Probably not. To sign Powers of Attorney, a person must have the legal “capacity” to do so. The person needs to understand what he or she is signing and how the document will work to appoint an agent for healthcare or financial decisions. When a person who has dementia is mentally incapacitated beyond a certain point, and a family member or other concerned person wants to act as the agent for the incapacitated person, there may need to be a court-ordered guardianship and/or conservatorship.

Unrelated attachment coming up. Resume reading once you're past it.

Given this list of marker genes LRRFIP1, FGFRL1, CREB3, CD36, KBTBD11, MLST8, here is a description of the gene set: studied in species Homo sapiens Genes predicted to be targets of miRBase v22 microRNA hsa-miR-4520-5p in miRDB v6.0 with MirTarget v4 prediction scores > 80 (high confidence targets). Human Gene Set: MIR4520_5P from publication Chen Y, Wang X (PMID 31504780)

Can impaired persons sign Powers of Attorney?
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